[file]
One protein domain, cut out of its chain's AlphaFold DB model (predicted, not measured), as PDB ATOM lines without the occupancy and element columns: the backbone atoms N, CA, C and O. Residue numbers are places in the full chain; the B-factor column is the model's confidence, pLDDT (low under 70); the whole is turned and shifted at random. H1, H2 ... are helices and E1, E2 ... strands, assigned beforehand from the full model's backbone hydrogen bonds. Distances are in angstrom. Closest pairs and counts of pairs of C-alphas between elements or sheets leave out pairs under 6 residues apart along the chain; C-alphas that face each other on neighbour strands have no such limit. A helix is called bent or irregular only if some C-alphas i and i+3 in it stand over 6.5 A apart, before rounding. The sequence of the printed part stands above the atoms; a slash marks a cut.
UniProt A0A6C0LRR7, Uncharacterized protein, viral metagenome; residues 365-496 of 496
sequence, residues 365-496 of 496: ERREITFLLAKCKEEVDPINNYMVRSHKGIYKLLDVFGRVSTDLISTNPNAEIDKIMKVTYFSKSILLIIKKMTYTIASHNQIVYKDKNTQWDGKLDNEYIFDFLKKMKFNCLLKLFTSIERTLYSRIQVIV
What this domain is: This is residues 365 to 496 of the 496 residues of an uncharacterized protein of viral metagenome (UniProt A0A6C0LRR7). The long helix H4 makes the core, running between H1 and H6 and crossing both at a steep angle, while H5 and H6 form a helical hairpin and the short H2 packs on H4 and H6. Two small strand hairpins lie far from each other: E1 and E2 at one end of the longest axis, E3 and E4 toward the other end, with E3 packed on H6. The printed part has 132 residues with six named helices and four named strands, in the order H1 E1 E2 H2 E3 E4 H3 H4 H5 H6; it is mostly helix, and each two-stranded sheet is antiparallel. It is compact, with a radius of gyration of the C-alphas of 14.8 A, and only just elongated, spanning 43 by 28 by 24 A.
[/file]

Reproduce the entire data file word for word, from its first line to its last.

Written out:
One protein domain, cut out of its chain's AlphaFold DB model (predicted, not measured), as PDB ATOM lines without the occupancy and element columns: the backbone atoms N, CA, C and O. Residue numbers are places in the full chain; the B-factor column is the model's confidence, pLDDT (low under 70); the whole is turned and shifted at random. H1, H2 ... are helices and E1, E2 ... strands, assigned beforehand from the full model's backbone hydrogen bonds. Distances are in angstrom. Closest pairs and counts of pairs of C-alphas between elements or sheets leave out pairs under 6 residues apart along the chain; C-alphas that face each other on neighbour strands have no such limit. A helix is called bent or irregular only if some C-alphas i and i+3 in it stand over 6.5 A apart, before rounding. The sequence of the printed part stands above the atoms; a slash marks a cut.
UniProt A0A6C0LRR7, Uncharacterized protein, viral metagenome; residues 365-496 of 496
sequence, residues 365-496 of 496: ERREITFLLAKCKEEVDPINNYMVRSHKGIYKLLDVFGRVSTDLISTNPNAEIDKIMKVTYFSKSILLIIKKMTYTIASHNQIVYKDKNTQWDGKLDNEYIFDFLKKMKFNCLLKLFTSIERTLYSRIQVIV
What this domain is: This is residues 365 to 496 of the 496 residues of an uncharacterized protein of viral metagenome (UniProt A0A6C0LRR7). The long helix H4 makes the core, running between H1 and H6 and crossing both at a steep angle, while H5 and H6 form a helical hairpin and the short H2 packs on H4 and H6. Two small strand hairpins lie far from each other: E1 and E2 at one end of the longest axis, E3 and E4 toward the other end, with E3 packed on H6. The printed part has 132 residues with six named helices and four named strands, in the order H1 E1 E2 H2 E3 E4 H3 H4 H5 H6; it is mostly helix, and each two-stranded sheet is antiparallel. It is compact, with a radius of gyration of the C-alphas of 14.8 A, and only just elongated, spanning 43 by 28 by 24 A.